2. 白银含铜废石生物柱浸试验研究%Experimental Research on Column Bioleaching of Copper-containing Waste Rock in Baiyin

    Institute of Scientific and Technical Information of China (English)

    刘厚明; 舒荣波; 王晓慧; 程蓉; 梁友伟

    2012-01-01

    Research on leaching experiment by adopting bioleaching method was carried on the copper-containing waste rock in Baiyin. According to the ore properties and bioleaching characteristic, the influence of grain size,types of leaching bacteria, leaching temperature and leaching time on leaching results was studied. The results showed that the bioleaching of copper-containing waste rock using moderate thermoacidophile BioMetal SM-3 was feasible. And the relatively high leaching rate ofcopper( >60% ) was obtained for size of ?5mm after being bioleached for 190 days. The influence of ore size on metal leaching rate and column stability was also researched. When it was applied to industry, the ore should be crushed to -20mm before ore stacking to ensure the stability of ore heap and metal leaching rate. The obtained experimental parameter revealed the rule and process-controlled factors of the copper-containing waste rock in Baiyin, which can guide the industrial production of the copper-containing waste rock in Baiyin by adopting the method of bioleaching.%以白银矿区存有的大量含铜废石为研究对象,采用生物柱浸法对其进行浸出试验研究.结合白银废石铜矿特点与细菌浸出特性,分别研究不同矿样粒度,浸矿菌种,浸矿温度以及浸出时间等对浸出结果的影响.研究结果表明,采用BioMetal SM-3中等嗜热嗜酸菌浸出白银废石堆矿样是可行的,可在较短的浸出时间(190d)内获得较高的铜浸出率(-15mm粒级Cu浸出率>60%).通过对比不同矿样粒度对金属浸出率与矿柱稳定性的影响,在工业应用时,为保证矿堆的稳定性和金属浸出速率,建议将矿石破碎到-20 mm粒级然后筑堆..本试验研究所取得的试验参数揭示了白银含铜废石生物浸出规律及过程控制因素,对白银含铜废石采用生物堆浸工业生产具有指导意义.

  3. Acid rock drainage and metal leaching from mine waste material (tailings) of a Pb-Zn-Ag skarn deposit: environmental assessment through static and kinetic laboratory tests

    OpenAIRE

    Blanca Adriana Méndez Ortiz; Alejandro Carrillo Chávez; Marcos Gustavo Monroy Fernández

    2007-01-01

    In this work, the processes and products involved in the generation of acid rock drainage – metal leaching (ARD-ML) from mine waste material (tailings) derived from the exploitation of an ore type Pb- Zn-Ag skarn were characterized. Laboratory tests (static and kinetic) of historic and recent tailings were conducted along with the mineralogical characterization of solids, and chemical analyses of solids and leachates. Pyrite (FeS2) is the most abundant sulfi de phase, and one of the main mine...

  4. Radioactive waste isolation in salt: geochemistry of brine in rock salt in temperature gradients and gamma-radiation fields - a selective annotated bibliography

    Energy Technology Data Exchange (ETDEWEB)

    Hull, A.B.; Williams, L.B.

    1985-07-01

    Evaluation of the extensive research concerning brine geochemistry and transport is critically important to successful exploitation of a salt formation for isolating high-level radioactive waste. This annotated bibliography has been compiled from documents considered to provide classic background material on the interactions between brine and rock salt, as well as the most important results from more recent research. Each summary elucidates the information or data most pertinent to situations encountered in siting, constructing, and operating a mined repository in salt for high-level radioactive waste. The research topics covered include the basic geology, depositional environment, mineralogy, and structure of evaporite and domal salts, as well as fluid inclusions, brine chemistry, thermal and gamma-radiation effects, radionuclide migration, and thermodynamic properties of salts and brines. 4 figs., 6 tabs.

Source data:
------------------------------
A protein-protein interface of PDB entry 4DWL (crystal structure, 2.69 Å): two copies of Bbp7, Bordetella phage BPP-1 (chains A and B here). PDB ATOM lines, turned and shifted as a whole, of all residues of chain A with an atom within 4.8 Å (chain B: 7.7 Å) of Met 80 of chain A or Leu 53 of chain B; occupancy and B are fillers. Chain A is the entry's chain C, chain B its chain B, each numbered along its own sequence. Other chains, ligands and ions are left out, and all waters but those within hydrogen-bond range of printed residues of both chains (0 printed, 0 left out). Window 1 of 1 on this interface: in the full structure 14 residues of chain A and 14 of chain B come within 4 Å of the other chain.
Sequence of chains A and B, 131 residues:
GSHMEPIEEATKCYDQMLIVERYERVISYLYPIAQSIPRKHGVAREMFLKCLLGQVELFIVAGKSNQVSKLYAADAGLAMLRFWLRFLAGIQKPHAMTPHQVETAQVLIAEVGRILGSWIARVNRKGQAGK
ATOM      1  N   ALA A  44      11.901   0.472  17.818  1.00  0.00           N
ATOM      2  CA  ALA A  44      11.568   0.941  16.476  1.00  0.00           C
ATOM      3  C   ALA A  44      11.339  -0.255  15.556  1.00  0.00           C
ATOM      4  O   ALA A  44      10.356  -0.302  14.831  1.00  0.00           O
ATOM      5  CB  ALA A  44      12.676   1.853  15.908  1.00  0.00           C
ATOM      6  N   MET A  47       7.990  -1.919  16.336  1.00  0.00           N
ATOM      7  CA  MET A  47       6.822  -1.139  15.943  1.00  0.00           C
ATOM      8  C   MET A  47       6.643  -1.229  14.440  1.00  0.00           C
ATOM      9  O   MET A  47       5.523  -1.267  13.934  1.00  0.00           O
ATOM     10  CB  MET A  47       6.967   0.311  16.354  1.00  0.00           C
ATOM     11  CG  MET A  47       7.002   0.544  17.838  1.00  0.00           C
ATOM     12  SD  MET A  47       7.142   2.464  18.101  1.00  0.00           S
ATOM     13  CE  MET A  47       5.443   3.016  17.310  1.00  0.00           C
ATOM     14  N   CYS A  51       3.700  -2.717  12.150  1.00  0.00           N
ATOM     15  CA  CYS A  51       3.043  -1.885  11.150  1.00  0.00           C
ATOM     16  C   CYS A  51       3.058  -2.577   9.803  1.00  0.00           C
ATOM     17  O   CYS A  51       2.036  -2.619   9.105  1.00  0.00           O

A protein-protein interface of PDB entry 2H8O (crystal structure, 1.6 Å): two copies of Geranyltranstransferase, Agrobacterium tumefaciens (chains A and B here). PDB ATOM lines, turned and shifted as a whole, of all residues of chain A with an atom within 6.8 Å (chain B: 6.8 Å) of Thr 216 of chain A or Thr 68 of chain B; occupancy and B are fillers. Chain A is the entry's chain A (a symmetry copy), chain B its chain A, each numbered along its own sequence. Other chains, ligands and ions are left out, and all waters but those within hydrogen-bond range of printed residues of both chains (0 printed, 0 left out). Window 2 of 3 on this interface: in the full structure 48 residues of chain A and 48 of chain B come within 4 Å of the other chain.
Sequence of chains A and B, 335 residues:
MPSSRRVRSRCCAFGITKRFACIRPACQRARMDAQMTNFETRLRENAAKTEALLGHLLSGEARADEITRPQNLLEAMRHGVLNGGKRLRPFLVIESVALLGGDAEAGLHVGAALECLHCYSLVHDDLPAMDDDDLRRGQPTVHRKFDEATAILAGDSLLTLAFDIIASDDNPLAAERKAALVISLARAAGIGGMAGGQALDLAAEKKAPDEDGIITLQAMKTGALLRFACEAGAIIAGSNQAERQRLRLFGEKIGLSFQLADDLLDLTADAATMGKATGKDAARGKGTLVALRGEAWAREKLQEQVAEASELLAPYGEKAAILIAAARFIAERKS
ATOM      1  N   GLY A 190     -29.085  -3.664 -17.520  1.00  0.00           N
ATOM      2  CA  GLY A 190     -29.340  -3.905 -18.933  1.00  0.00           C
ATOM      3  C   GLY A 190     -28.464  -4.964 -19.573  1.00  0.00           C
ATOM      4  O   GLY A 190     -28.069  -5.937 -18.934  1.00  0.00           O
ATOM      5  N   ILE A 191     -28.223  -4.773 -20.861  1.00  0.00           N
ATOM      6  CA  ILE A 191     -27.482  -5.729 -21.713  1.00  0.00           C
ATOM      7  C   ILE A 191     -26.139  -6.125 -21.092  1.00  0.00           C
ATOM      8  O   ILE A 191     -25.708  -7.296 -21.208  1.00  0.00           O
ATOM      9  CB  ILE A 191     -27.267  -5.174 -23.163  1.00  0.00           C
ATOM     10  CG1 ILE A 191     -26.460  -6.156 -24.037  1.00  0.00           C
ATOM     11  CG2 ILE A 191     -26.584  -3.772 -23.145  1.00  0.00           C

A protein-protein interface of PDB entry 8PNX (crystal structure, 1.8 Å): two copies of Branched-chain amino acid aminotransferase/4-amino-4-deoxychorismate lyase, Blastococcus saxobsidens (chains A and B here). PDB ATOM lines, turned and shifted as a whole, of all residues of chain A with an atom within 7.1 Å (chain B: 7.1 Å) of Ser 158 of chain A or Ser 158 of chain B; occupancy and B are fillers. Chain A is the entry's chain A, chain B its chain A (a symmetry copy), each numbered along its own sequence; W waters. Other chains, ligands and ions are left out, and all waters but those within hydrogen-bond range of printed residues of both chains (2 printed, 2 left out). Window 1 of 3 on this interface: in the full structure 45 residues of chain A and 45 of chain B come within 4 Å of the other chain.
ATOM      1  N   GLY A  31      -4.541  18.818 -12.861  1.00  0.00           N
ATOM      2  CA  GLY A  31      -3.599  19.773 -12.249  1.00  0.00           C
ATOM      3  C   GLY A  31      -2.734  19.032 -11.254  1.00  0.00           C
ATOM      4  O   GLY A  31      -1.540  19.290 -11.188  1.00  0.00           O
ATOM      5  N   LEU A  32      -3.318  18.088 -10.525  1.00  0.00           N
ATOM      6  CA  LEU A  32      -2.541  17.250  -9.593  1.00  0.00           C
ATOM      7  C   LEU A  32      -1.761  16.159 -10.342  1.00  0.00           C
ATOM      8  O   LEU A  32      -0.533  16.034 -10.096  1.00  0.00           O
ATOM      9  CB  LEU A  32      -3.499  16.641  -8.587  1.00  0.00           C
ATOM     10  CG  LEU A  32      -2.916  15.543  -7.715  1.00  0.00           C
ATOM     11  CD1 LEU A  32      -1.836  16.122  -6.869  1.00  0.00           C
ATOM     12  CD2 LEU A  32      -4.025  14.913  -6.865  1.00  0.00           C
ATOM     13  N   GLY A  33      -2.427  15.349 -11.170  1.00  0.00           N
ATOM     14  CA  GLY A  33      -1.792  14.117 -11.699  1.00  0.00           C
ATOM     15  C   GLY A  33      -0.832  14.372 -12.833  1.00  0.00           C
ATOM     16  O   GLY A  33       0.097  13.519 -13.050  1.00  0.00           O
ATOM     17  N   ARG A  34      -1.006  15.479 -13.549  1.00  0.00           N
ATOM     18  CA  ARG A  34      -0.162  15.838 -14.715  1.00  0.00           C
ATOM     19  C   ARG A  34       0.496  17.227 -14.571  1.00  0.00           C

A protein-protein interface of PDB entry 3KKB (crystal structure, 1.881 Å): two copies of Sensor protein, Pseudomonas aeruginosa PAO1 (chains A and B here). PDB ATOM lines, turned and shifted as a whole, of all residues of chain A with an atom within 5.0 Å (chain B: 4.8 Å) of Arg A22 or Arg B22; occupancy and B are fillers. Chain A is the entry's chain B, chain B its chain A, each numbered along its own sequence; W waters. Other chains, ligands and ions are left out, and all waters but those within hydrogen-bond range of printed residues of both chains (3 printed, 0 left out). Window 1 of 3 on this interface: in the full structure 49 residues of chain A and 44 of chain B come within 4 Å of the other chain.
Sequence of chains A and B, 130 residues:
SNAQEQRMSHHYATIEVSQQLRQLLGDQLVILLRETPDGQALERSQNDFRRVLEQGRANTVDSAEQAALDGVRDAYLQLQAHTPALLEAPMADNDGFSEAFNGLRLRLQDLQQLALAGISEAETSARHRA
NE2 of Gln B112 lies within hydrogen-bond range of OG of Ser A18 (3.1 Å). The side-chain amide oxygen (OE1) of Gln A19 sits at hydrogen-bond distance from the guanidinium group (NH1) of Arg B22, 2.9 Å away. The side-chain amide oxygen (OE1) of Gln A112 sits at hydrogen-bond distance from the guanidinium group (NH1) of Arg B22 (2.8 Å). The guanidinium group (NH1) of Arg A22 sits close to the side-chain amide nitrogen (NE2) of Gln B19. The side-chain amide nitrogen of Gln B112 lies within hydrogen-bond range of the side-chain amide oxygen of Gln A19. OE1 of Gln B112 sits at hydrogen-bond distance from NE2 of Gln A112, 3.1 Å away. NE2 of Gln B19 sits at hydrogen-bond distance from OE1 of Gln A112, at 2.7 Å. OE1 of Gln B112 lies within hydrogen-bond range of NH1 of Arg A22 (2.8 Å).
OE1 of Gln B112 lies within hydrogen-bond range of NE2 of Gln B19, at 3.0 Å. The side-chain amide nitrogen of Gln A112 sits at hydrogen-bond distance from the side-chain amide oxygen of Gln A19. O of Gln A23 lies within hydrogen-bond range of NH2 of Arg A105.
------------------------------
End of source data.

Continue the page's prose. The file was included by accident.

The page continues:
5. Long-term cement corrosion in chloride-rich solutions relevant to radioactive waste disposal in rock salt - Leaching experiments and thermodynamic simulations

    Science.gov (United States)

    Bube, C.; Metz, V.; Bohnert, E.; Garbev, K.; Schild, D.; Kienzler, B.

    Low- and intermediate-level radioactive wastes are frequently solidified in a cement matrix. In a potential repository for nuclear wastes, the cementitious matrix is altered upon contact with solution and the resulting secondary phases may provide for significant retention of the radionuclides incorporated in the wastes. In order to assess the secondary phases formed upon corrosion in chloride-rich solutions, which are relevant for nuclear waste disposal in rock salt, leaching experiments were performed. Conventional laboratory batch experiments using powdered hardened cement paste in MgCl2-rich solutions were left to equilibrate for up to three years and full-scale cemented waste products were exposed to NaCl-rich and MgCl2-rich solutions for more than twenty years, respectively. Solid phase analyses revealed that corrosion of hardened cement in MgCl2-rich solutions advanced faster than in NaCl-rich solutions due to the extensive exchange of Mg from solution against Ca from the cementitious solid. Thermodynamic equilibrium simulations compared well to results at the final stages of the respective experiments indicating that close to equilibrium conditions were reached. At high cement product to brine ratios (>0.65 g mL-1), the solution composition in the laboratory-scale experiments was close to that of the full-scale experiments (cement to brine ratio of 2.5 g mL-1) in the MgCl2 systems. The present study demonstrates the applicability of thermodynamic methods used in this approach to adequately describe full-scale long-term experiments with cemented waste simulates.